Pro-life and pro-choice groups disagree vehemently about almost everything - except that abortion is not the way to solve problems with unwanted pregnancy.

That surprising agreement may be the most overlooked aspect of debate among the legions of protesters that have descended on Washington as the U.S. Supreme Court is considering another abortion case, Webster v. Reproductive Health Services.Discussion of that agreement has been buried by hoopla about what celebrity favors which side, who has the most supporters at marches and whether women's privacy or the rights of the unborn should be the central issue of concern in abortion law.

But both sides' visions of the perfect world, according to their top leaders, would not have abortion in it to solve unwanted pregnancies. But they say that for quite different reasons.

That isn't surprising coming from pro-life groups. Many believe abortion should not be allowed in any circumstance, except maybe when the life of the mother is in clear or extreme danger.

They feel fetuses are human life - especially when ultrasound pictures show them swimming, their hearts beating, and even sucking thumbs at ages when they could be legally aborted in many states. They feel fetuses deserve as much protection as any other human life.

Those groups have even attacked such people as Rep. Wayne Owens, D-Utah, for taking what they considered a weak stance when he said he opposed abortion except in cases where "the health" of the mother is threatened.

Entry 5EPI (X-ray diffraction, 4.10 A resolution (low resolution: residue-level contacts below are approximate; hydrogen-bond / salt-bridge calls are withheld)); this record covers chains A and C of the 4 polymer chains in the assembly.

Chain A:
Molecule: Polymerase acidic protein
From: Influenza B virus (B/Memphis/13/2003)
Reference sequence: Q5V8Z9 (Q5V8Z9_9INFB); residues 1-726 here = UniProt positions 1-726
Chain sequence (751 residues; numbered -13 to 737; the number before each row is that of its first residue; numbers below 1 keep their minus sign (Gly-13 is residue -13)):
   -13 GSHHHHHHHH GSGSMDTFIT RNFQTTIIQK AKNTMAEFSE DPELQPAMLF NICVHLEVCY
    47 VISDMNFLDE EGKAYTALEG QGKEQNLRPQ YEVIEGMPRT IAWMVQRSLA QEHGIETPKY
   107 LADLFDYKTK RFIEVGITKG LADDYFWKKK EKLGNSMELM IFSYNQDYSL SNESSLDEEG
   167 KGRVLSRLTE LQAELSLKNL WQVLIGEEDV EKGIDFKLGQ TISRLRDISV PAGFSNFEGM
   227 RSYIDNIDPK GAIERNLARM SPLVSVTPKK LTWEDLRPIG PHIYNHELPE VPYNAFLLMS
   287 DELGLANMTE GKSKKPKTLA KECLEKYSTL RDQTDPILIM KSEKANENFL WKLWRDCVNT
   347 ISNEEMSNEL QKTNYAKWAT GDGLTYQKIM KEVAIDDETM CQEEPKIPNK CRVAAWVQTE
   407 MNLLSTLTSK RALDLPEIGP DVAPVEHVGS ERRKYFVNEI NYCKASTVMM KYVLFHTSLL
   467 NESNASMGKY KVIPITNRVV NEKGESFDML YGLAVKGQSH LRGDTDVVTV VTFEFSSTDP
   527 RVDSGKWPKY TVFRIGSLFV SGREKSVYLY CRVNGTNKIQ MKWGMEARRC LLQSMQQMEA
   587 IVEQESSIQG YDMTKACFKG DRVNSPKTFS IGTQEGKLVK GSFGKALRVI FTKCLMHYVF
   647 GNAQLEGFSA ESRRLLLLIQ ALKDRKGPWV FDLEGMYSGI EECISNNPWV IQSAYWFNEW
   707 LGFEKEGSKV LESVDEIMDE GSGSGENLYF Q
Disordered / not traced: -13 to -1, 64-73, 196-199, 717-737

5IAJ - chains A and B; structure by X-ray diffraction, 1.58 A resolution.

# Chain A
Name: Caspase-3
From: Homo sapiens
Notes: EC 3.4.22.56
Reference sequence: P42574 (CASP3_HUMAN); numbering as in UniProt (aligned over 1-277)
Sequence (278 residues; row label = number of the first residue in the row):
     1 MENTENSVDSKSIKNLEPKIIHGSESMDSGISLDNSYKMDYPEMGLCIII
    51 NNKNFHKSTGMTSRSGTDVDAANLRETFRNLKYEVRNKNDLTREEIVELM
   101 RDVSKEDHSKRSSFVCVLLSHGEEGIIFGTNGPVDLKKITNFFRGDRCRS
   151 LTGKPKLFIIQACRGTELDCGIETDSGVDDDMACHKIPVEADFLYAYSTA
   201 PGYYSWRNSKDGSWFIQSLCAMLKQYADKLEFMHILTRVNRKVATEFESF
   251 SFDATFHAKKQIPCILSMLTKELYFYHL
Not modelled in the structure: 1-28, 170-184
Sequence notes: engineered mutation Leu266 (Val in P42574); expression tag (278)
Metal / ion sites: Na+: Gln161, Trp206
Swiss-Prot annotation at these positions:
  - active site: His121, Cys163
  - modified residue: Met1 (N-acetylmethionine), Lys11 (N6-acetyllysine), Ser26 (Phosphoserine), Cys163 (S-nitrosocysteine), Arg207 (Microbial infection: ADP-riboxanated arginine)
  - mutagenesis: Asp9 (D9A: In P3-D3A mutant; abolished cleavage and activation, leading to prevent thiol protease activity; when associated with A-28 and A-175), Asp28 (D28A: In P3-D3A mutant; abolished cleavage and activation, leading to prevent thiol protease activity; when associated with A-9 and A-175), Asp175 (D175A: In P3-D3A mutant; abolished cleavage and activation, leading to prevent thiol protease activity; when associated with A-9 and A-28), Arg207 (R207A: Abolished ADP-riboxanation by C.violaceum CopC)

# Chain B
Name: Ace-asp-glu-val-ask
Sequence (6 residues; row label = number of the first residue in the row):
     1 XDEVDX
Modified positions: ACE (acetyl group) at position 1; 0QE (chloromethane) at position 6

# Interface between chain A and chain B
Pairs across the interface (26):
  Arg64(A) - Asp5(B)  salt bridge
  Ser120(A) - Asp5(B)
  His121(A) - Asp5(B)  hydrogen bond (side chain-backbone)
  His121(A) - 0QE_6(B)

Meanwhile, on the other side, pro-choice groups argue that the decision of whether to have an abortion is a matter of privacy that should be left to the woman involved, not government. But they also say too many abortions are being performed - and that abortion is improperly becoming a form of contraception.

National Abortion Rights Action League Executive Director Kate Michelman told the Deseret News recently that is "a tragedy." She said she would much prefer better methods of contraception be used to prevent unwanted pregnancies in the first place.

However, she said, until that occurs, groups such as hers feel abortion should be preserved as an option to end troubled pregnancies.

Of note, most pro-life groups also argue that unwanted pregnancies should be prevented before the fact - but more through chastity and "just saying no" to illicit sex.

Ironically, if Americans would listen to either side and act accordingly, maybe most of the 1.5 million abortions a year in America could be avoided - and the need for the emotional debate about abortion reduced or eliminated.

Instead, the legal and political battles of whether abortion should be allowed will likely continue for years, no matter what the Supreme Court decides this year. Even if the court overturned previous rulings, the matter would likely return to states or Congress to debate and redraw laws.

And if the court does not reverse itself or just simply chips away at abortion rights, the debate may go to Congress and the states anyway. Sen. Jake Garn, R-Utah, has had a proposed anti-abortion amendment to the Constitution pending before Congress since 1974. And if at least 34 states petition Congress, states could form a constitutional convention to write their own such amendment.

So the debate will rage - even though both sides will also likely continue to say abortion is not ideal and should be avoided by taking whatever steps are necessary.